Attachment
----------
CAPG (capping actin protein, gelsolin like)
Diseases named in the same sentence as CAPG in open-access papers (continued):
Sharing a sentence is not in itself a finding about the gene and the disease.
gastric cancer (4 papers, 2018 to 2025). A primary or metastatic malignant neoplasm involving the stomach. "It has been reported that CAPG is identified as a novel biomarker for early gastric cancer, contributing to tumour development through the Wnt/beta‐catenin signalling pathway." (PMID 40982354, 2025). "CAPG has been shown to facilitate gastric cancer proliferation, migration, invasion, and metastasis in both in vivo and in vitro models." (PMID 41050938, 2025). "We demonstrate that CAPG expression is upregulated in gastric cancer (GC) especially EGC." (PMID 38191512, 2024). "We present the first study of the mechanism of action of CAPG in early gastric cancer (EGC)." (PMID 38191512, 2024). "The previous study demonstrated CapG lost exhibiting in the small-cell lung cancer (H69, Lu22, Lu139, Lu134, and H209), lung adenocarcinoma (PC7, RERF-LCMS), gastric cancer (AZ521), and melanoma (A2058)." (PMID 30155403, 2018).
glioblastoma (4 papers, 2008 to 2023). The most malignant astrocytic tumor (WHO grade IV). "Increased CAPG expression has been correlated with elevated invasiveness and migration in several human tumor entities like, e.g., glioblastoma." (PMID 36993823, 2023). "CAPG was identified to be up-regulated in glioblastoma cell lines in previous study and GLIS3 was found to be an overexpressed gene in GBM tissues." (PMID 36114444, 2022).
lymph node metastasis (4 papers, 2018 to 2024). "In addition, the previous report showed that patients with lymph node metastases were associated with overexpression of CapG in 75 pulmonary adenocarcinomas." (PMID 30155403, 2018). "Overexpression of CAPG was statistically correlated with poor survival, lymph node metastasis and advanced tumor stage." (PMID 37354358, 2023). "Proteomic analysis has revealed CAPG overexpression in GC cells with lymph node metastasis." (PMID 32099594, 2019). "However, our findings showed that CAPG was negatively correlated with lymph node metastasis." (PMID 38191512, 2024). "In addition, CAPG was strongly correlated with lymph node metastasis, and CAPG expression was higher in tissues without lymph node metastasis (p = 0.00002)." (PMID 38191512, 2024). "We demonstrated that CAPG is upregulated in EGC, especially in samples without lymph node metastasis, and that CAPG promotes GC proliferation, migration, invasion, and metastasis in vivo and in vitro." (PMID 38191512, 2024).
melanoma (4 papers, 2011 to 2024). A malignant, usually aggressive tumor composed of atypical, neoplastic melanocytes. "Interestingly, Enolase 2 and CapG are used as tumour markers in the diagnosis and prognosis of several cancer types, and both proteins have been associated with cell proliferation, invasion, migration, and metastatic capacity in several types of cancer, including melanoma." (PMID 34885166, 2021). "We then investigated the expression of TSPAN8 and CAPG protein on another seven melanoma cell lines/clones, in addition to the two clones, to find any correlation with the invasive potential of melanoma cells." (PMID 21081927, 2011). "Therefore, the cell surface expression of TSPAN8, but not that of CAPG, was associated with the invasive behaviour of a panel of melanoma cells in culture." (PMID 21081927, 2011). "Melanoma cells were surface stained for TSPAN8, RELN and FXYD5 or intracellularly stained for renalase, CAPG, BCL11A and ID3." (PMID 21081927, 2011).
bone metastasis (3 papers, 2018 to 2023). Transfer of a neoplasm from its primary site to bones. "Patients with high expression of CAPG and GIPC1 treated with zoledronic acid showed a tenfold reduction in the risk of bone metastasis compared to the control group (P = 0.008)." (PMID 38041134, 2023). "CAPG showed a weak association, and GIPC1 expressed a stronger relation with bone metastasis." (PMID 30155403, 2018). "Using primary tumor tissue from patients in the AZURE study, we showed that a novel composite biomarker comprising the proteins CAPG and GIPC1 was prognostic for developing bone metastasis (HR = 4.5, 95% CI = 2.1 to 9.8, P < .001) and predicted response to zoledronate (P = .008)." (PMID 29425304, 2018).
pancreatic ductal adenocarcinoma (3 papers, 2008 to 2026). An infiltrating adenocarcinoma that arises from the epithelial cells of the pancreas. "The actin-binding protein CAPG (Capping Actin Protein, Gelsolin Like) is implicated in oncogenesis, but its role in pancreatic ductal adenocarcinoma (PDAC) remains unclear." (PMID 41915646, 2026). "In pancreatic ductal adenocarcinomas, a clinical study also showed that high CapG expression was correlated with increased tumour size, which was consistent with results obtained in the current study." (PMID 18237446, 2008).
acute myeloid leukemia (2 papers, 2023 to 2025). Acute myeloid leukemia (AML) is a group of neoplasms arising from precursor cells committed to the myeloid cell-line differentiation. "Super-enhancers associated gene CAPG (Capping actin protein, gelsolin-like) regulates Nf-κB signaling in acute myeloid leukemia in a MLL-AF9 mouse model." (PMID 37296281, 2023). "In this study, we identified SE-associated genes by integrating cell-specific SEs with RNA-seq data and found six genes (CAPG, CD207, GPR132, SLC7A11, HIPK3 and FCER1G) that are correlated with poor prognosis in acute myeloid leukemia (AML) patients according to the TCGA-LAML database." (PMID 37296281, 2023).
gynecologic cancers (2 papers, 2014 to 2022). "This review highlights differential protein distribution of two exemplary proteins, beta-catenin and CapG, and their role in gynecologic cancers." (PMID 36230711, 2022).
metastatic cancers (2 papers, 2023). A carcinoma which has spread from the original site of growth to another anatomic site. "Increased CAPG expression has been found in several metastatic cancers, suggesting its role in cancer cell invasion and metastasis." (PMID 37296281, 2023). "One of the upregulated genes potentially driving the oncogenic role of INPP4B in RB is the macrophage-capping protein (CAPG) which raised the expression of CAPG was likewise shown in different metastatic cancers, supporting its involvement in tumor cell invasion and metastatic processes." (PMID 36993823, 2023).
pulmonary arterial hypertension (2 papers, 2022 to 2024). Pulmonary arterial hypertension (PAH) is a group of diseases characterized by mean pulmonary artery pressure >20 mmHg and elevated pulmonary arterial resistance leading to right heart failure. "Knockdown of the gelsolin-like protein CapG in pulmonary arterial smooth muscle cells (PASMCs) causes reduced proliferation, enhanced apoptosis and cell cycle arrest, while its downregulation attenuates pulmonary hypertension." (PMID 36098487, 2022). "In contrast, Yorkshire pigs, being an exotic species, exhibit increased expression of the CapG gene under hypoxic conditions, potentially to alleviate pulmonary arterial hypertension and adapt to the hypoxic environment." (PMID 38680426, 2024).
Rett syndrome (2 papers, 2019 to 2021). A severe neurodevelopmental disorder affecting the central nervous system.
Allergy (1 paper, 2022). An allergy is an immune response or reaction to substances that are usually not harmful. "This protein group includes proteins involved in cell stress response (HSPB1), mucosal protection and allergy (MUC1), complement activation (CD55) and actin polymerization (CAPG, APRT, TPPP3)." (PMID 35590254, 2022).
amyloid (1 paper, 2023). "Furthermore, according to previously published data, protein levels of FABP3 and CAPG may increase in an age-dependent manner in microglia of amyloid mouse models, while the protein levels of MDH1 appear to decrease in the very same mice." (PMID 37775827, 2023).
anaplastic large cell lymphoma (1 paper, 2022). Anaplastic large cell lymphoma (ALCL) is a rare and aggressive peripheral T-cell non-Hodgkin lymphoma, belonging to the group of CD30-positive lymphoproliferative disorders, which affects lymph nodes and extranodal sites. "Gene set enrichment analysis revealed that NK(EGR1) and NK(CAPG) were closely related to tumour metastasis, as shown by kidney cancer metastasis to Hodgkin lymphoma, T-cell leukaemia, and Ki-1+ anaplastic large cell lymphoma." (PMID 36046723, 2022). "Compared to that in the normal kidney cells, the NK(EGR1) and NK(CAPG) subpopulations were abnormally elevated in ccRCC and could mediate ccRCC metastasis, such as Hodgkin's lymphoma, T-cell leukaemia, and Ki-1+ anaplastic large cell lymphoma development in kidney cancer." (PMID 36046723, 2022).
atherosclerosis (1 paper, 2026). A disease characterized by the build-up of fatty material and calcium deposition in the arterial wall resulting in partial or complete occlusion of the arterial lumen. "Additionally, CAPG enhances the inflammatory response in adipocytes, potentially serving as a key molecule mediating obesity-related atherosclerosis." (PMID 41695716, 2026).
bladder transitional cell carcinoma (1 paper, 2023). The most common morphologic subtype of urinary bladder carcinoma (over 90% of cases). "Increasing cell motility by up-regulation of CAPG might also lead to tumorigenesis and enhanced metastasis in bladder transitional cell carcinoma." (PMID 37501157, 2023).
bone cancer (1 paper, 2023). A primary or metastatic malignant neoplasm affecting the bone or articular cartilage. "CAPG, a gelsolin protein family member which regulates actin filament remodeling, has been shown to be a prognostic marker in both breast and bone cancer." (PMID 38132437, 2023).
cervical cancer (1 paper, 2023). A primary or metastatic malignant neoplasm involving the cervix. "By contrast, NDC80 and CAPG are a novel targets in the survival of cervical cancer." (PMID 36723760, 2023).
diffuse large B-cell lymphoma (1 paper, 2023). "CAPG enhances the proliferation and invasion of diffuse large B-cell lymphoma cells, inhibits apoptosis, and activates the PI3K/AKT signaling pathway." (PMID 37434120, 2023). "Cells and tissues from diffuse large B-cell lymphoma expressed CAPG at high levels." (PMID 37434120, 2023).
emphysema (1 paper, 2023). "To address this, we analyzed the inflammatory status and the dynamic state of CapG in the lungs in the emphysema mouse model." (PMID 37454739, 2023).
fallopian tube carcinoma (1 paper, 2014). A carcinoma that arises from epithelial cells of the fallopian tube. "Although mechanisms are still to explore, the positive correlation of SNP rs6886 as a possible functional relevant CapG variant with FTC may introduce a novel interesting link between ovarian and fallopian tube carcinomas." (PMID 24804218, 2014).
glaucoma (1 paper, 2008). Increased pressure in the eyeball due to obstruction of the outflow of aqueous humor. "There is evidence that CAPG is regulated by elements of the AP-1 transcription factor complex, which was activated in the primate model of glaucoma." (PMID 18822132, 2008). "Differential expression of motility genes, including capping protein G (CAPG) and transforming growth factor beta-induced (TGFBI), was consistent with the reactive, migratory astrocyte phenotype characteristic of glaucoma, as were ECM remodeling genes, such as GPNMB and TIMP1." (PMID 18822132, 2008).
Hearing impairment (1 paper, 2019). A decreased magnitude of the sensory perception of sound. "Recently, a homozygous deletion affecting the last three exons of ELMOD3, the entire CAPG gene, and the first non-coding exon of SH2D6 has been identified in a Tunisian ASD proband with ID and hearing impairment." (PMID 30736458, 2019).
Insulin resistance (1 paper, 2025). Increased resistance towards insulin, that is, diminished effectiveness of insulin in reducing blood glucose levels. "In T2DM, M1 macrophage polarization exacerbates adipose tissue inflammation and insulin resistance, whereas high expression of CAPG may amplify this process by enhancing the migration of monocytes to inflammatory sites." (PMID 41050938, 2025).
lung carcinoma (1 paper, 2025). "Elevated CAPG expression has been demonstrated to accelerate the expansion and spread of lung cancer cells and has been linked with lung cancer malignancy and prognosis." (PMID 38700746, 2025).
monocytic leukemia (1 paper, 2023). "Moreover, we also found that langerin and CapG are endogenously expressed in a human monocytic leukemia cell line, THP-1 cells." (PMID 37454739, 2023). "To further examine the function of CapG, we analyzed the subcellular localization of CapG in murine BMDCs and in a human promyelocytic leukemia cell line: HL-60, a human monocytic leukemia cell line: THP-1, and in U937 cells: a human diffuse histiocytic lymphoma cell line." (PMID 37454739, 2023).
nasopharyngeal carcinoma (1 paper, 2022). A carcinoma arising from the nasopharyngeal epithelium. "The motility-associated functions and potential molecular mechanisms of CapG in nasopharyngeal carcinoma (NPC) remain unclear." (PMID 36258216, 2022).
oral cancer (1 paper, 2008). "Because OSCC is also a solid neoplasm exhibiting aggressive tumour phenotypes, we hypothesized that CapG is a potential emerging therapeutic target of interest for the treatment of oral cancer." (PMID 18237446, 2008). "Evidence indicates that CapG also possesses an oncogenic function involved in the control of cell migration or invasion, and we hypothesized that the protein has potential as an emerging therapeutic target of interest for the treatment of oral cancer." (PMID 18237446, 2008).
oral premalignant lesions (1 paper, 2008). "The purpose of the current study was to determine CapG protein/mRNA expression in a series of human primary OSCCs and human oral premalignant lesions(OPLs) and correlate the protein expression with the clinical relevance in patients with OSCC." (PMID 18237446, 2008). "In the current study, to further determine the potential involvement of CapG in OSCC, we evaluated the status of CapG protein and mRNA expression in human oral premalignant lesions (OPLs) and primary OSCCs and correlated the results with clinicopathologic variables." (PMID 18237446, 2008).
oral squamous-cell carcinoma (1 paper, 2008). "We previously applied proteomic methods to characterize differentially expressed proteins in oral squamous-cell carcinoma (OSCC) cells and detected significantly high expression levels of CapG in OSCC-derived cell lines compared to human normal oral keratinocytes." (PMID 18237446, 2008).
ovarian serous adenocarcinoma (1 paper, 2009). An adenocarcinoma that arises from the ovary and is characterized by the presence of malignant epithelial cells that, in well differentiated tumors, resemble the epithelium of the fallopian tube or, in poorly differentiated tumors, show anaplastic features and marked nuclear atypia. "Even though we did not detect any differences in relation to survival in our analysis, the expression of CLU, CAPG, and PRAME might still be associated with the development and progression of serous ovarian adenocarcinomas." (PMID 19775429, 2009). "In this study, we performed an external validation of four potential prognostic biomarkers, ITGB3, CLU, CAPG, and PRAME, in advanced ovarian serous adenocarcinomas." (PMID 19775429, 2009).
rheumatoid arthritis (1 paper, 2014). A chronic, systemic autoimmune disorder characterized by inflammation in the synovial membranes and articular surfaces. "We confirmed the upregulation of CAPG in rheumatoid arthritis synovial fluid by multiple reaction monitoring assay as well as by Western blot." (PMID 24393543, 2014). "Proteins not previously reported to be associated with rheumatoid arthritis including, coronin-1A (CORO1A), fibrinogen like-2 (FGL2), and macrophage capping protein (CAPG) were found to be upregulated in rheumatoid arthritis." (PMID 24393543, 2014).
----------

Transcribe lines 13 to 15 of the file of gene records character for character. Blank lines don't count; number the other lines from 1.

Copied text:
pulmonary arterial hypertension (2 papers, 2022 to 2024). Pulmonary arterial hypertension (PAH) is a group of diseases characterized by mean pulmonary artery pressure >20 mmHg and elevated pulmonary arterial resistance leading to right heart failure. "Knockdown of the gelsolin-like protein CapG in pulmonary arterial smooth muscle cells (PASMCs) causes reduced proliferation, enhanced apoptosis and cell cycle arrest, while its downregulation attenuates pulmonary hypertension." (PMID 36098487, 2022). "In contrast, Yorkshire pigs, being an exotic species, exhibit increased expression of the CapG gene under hypoxic conditions, potentially to alleviate pulmonary arterial hypertension and adapt to the hypoxic environment." (PMID 38680426, 2024).
Rett syndrome (2 papers, 2019 to 2021). A severe neurodevelopmental disorder affecting the central nervous system.
Allergy (1 paper, 2022). An allergy is an immune response or reaction to substances that are usually not harmful. "This protein group includes proteins involved in cell stress response (HSPB1), mucosal protection and allergy (MUC1), complement activation (CD55) and actin polymerization (CAPG, APRT, TPPP3)." (PMID 35590254, 2022).